There are a few things that professors will tell you not to do when you are in law school: don’t get married, don’t have a baby, or don’t rob banks.
Crazy, right? I mean, how are we supposed to live?
Thankfully, my experience in these endeavors is limited. And the statute of limitations hasn’t run yet, so…
I’ll just stick to my story here.
At the tender age of 33, I went back to college. Before that, I’d been preaching for small churches and wanted to get away from all the legalism I had encountered.
So, I went to law school…
Anyway, my bride and I found ourselves at the University of Arkansas, where one of the benefits of attending is free health care. Well, it’s only free if you don’t count the scores of Arkansans whose involuntary taxes contributed to the costs.
Thank you, fine Arkansas taxpayers, for your generosity!
One of the riders to that health insurance was that pregnancy was covered. For some reason, I think this was a popular addition.
We already had an 18-month-old girl when I started law school. But my wife wanted two girls, not one. And she wanted them to be about the same distance apart in age as she was from her sister.
Law school is stressful enough, so don’t complicate it by doing more stressful stuff, which is apparently why we decided to have a baby in my second year of law school. I even missed a final exam to welcome our second girl into the world.
Some classmates got married, and others took up drinking heavily.
At the appropriate time, we went to the university health clinic for a pregnancy test.
When anyone walked into the campus medical clinic in Fayetteville, he or she would have been greeted by a life-size Barbie doll staring at sick students like a crazed zombie.
Let me say that again: A life-sized Barbie doll. Well over 6 feet tall.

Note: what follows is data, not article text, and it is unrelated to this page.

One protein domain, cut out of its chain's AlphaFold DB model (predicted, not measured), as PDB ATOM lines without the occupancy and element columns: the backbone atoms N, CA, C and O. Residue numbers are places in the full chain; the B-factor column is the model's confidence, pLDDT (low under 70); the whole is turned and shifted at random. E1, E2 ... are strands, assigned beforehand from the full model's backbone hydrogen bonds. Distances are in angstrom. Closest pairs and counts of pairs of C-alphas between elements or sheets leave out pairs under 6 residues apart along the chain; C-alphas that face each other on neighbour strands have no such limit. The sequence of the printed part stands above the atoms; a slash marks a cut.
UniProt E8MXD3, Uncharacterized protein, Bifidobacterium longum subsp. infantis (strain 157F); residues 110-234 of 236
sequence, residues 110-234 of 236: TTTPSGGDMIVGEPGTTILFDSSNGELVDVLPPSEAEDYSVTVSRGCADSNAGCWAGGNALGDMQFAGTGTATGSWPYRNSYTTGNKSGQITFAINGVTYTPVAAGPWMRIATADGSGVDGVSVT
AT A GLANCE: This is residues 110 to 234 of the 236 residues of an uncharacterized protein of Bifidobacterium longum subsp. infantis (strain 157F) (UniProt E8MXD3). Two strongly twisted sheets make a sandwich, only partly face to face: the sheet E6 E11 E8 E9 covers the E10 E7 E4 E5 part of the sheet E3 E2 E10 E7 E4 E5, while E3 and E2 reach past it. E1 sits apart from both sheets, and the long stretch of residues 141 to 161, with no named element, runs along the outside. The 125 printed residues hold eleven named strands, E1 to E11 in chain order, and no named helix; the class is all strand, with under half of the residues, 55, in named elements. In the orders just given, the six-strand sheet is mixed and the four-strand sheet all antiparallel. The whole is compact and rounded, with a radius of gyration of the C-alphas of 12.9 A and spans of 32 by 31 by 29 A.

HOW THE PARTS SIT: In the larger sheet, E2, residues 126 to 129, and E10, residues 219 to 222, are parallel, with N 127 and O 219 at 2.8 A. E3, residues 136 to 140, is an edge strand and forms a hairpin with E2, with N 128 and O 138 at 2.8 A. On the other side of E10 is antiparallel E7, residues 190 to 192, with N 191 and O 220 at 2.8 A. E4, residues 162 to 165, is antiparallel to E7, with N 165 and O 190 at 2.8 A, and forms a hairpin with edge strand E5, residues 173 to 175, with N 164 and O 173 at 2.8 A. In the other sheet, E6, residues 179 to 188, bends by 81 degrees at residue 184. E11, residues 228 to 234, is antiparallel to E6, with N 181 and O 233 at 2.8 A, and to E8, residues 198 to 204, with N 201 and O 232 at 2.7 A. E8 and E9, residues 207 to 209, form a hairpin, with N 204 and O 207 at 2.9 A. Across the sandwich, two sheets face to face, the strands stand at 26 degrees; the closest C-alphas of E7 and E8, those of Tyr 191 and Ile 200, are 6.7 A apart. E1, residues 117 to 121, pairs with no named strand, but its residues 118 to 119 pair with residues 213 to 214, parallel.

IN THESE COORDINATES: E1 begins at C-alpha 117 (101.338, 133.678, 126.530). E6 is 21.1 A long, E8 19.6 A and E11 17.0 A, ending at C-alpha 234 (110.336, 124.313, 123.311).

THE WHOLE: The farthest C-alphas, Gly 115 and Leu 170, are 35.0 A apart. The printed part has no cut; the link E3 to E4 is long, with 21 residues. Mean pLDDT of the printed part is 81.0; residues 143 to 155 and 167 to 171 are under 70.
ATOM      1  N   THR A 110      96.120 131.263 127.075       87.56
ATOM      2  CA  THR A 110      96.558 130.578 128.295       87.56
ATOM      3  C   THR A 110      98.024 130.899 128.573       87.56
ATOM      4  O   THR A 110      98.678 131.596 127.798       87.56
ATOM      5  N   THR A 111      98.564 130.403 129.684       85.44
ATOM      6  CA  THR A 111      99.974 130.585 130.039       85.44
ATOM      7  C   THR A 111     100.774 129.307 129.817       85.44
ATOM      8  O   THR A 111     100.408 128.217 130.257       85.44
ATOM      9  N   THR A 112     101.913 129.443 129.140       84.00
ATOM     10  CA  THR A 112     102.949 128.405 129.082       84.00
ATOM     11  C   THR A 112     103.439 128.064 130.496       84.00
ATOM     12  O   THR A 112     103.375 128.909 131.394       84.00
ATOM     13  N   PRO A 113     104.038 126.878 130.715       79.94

I understand the point they were trying to make by demonstrating the unhealthy body image Mattel portrays to little girls, but this Barbie was creepy.
I don’t know if it is still there, but it was not very appealing, unlike the Mattel Russian Barbie I had purchased for my bride. Which was proportional and pretty and stayed that way until one of our girls gave her a haircut years later.
We had a high degree of certainty that my bride was pregnant. But we also had to get the official pregnancy test from the clinic so some insurance officials could make a car or house payment that month.
Several minutes later a young woman sits down in front of us with a stern look on her face.
I could tell she didn’t want to tell us the results of her findings.
Tell us the news, I thought.
“Well,” she began. She was nervous.
“The results are back and, well… Well, um…”
Come on, say it.
(Actually, only one of us was…)
But we both breathed a sigh of relief and happiness.
The worker, for a nanosecond, was confused but then sensed our happiness and also breathed a sigh of relief.
“Oh, that is so great.”
She was visibly relieved to see that we were both happy.
I know this kind of news isn’t always met with happiness.
I wouldn’t want her job.
We thanked the nice clinic worker and said goodbye to the creepy gigantic Barbie. Then we left the clinic and went shopping for diapers and baby clothes with crisp new money that a nice but frightened-looking bank teller handed me earlier.